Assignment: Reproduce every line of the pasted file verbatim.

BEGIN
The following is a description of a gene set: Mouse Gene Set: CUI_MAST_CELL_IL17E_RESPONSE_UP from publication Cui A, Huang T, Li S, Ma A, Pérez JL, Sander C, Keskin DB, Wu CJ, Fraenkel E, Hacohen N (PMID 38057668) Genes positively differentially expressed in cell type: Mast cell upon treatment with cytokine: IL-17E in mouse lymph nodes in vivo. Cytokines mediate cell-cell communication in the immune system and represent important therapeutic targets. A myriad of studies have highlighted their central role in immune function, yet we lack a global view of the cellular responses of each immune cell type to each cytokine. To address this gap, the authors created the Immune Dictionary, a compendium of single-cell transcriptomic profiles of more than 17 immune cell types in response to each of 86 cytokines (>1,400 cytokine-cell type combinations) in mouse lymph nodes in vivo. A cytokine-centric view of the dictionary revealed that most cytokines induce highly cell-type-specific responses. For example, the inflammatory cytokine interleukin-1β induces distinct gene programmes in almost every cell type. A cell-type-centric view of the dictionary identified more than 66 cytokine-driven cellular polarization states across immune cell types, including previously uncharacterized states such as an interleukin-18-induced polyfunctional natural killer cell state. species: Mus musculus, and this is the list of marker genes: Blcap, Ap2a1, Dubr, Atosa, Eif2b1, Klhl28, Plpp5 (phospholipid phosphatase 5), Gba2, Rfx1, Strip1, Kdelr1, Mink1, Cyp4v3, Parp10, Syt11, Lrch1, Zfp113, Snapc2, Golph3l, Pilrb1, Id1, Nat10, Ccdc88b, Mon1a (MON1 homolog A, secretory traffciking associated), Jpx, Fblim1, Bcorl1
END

The following is a description of a gene set: Mouse Gene Set: CUI_MAST_CELL_IL17E_RESPONSE_UP from publication Cui A, Huang T, Li S, Ma A, Pérez JL, Sander C, Keskin DB, Wu CJ, Fraenkel E, Hacohen N (PMID 38057668) Genes positively differentially expressed in cell type: Mast cell upon treatment with cytokine: IL-17E in mouse lymph nodes in vivo. Cytokines mediate cell-cell communication in the immune system and represent important therapeutic targets. A myriad of studies have highlighted their central role in immune function, yet we lack a global view of the cellular responses of each immune cell type to each cytokine. To address this gap, the authors created the Immune Dictionary, a compendium of single-cell transcriptomic profiles of more than 17 immune cell types in response to each of 86 cytokines (>1,400 cytokine-cell type combinations) in mouse lymph nodes in vivo. A cytokine-centric view of the dictionary revealed that most cytokines induce highly cell-type-specific responses. For example, the inflammatory cytokine interleukin-1β induces distinct gene programmes in almost every cell type. A cell-type-centric view of the dictionary identified more than 66 cytokine-driven cellular polarization states across immune cell types, including previously uncharacterized states such as an interleukin-18-induced polyfunctional natural killer cell state. species: Mus musculus, and this is the list of marker genes: Blcap, Ap2a1, Dubr, Atosa, Eif2b1, Klhl28, Plpp5 (phospholipid phosphatase 5), Gba2, Rfx1, Strip1, Kdelr1, Mink1, Cyp4v3, Parp10, Syt11, Lrch1, Zfp113, Snapc2, Golph3l, Pilrb1, Id1, Nat10, Ccdc88b, Mon1a (MON1 homolog A, secretory traffciking associated), Jpx, Fblim1, Bcorl1